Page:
Are Federal Cyber Workers Up to Snuff? Many Agencies Don't Know.

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Some still aren’t sure who counts as a cyber worker and who doesn’t.

Federal agencies have made mixed progress at ensuring their cybersecurity workers are properly trained and credentialed, according to a watchdog report released Thursday.

In some cases, agencies haven’t determined exactly who counts as a cybersecurity worker and who doesn’t, according to the Government Accountability Office report.

In other cases, agencies haven’t determined which certifications are appropriate or necessary for the cybersecurity employees they do have, the report found.

There’s no standard certification requirement for cybersecurity professionals, such as the bar degree for lawyers, but employers often require certifications offered by professional organizations—such as the Certified Information Systems Security Professional certification—or use those certifications to judge an applicants’ qualifications.

The Federal Cybersecurity Workforce Assessment Act, a 2015 law, required the Office of Personnel Management to develop a coding structure that defines government cyber jobs and the qualifications and certifications required for them.

The law also mandated agencies to apply those codes to their cyber workforces and to report back to Congress on whether their cyber workers were properly credentialed and, if not, what the agencies were doing about it.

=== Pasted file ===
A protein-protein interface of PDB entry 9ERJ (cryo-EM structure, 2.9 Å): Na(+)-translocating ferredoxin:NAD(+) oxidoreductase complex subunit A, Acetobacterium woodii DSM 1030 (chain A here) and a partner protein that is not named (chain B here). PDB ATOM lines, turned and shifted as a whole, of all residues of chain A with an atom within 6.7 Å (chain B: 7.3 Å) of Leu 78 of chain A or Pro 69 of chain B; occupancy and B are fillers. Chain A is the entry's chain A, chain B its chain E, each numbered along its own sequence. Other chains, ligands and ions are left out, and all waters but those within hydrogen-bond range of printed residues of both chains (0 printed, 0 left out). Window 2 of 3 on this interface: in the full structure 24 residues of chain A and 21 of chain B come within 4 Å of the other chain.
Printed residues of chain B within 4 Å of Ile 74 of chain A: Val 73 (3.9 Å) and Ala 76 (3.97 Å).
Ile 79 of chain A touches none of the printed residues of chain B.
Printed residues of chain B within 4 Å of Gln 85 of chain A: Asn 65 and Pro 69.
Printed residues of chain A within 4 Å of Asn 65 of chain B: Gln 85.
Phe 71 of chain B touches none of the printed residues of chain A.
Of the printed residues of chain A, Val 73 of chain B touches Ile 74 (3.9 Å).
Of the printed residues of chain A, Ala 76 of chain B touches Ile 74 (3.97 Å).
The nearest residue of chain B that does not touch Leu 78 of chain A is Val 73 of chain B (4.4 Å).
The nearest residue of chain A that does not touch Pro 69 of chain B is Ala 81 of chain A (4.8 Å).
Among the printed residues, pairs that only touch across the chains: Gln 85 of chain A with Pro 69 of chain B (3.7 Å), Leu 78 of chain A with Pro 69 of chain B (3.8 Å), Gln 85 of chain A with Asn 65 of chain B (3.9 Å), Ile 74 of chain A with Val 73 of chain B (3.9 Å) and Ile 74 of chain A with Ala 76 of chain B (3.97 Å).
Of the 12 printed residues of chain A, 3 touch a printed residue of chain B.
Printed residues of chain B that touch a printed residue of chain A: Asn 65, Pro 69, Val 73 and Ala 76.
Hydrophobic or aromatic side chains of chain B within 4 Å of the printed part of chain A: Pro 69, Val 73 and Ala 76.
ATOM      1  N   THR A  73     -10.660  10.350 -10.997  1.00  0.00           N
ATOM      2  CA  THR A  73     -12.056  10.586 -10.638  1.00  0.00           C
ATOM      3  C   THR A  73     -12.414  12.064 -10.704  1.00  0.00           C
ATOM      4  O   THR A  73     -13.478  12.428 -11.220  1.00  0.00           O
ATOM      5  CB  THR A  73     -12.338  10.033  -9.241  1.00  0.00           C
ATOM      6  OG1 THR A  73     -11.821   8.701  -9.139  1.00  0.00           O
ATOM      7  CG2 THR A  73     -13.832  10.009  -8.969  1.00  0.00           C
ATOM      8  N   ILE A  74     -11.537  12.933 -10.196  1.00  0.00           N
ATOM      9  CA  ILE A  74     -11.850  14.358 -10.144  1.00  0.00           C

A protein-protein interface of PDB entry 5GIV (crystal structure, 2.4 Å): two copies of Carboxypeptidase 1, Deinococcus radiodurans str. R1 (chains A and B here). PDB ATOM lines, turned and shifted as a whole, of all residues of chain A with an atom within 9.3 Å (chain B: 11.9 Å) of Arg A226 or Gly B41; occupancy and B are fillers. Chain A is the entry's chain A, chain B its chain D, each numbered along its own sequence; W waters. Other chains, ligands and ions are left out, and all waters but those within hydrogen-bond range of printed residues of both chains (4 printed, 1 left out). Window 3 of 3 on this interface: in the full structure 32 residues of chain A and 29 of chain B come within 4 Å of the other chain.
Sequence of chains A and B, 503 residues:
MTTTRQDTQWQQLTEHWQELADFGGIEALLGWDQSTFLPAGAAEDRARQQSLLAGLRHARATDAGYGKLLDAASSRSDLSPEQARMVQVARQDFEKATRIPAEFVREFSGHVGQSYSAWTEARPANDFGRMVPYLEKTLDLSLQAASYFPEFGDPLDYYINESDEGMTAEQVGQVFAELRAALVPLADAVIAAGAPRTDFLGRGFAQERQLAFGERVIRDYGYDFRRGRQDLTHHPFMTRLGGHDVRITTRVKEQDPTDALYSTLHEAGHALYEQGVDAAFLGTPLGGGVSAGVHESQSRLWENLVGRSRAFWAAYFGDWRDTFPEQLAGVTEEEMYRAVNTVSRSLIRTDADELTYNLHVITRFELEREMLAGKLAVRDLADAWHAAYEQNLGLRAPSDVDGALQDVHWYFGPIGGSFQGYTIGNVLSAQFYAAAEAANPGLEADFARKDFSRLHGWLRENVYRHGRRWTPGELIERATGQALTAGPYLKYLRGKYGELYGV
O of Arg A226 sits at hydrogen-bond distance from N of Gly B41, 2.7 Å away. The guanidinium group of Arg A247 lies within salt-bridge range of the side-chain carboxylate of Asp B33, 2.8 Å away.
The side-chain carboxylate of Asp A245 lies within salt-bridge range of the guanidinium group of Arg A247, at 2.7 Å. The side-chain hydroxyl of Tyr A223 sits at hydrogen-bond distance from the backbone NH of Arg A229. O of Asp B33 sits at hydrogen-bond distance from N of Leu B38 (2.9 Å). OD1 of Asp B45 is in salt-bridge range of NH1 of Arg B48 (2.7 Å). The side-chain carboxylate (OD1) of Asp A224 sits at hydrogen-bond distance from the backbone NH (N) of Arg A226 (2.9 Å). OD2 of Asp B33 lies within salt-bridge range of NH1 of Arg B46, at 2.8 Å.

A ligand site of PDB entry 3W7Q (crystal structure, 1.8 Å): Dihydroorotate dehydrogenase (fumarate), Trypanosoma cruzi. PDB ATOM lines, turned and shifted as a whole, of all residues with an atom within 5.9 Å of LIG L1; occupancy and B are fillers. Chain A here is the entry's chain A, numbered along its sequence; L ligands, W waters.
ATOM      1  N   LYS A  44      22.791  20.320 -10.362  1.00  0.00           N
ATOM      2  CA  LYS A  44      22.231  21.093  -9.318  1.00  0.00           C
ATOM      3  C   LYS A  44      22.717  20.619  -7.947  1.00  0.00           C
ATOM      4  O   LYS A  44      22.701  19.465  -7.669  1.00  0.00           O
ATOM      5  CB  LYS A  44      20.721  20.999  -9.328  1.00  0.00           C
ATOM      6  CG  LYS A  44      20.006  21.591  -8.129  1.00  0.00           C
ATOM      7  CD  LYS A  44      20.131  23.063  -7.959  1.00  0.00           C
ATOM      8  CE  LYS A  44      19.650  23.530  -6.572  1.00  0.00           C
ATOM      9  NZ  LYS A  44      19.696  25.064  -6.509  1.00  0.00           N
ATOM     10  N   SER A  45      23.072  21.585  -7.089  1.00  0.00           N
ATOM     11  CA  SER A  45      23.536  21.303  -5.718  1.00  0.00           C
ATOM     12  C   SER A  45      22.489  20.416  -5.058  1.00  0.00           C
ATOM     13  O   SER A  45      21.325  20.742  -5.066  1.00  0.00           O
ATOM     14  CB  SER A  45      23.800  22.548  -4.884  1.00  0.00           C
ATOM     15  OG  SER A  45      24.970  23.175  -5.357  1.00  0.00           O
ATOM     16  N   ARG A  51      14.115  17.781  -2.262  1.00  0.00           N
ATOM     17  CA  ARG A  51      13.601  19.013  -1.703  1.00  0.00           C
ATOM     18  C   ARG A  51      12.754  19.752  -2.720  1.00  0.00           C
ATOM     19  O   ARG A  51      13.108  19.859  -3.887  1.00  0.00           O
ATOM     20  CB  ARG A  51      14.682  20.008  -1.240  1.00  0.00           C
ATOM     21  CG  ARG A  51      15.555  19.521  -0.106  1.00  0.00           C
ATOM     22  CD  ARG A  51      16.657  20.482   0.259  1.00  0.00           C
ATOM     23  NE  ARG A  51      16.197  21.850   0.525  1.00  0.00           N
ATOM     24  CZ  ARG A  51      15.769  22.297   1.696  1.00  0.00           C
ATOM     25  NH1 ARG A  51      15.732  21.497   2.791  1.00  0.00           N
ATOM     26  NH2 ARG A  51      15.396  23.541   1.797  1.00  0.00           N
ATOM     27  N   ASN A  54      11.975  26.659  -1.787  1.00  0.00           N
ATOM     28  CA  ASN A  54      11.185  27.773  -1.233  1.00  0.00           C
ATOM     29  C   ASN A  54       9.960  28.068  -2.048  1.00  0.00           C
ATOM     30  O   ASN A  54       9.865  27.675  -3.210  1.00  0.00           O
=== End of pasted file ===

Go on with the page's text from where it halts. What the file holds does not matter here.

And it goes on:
After the law went into effect, however, the personnel office was late in developing the coding structure because of earlier delays at the Commerce Department’s cyber education office and that delayed agency assessments.

As of March, only 21 of the 24 major federal agencies had completed their assessments and four of those were missing important pieces of reportable information, the accountability office found.

Some of the reports that included all necessary information were likely partially inaccurate, because of incomplete cyber worker counts or inconsistent use of the codes, the office said.

“This diminishes the usefulness of the assessments in determining the certification and training needs of these agencies’ cybersecurity employees,” the report found.

Overall, 23 of the 24 agencies “had established procedures to identify their civilian cybersecurity positions and assign the appropriate employment codes,” but six of those agencies failed to address at least one of OPM’s coding or assessment requirements, the report found.

The accountability office made 30 separate recommendations to the 13 agencies that fell short in some way, most of which the agencies agreed with or, at least, didn’t disagree with.

The one exception was NASA, which disagreed with a recommendation that it should assess how ready its cyber workers who don’t hold certifications are to get those certifications.

“The agency stated that there is no federal or NASA requirement for employees in cybersecurity positions to hold and/or maintain a certification, and therefore the agency has no plans to assess the readiness of its cybersecurity personnel to take certification exams,” the report stated.

The accountability office stands firm in the recommendation, it said.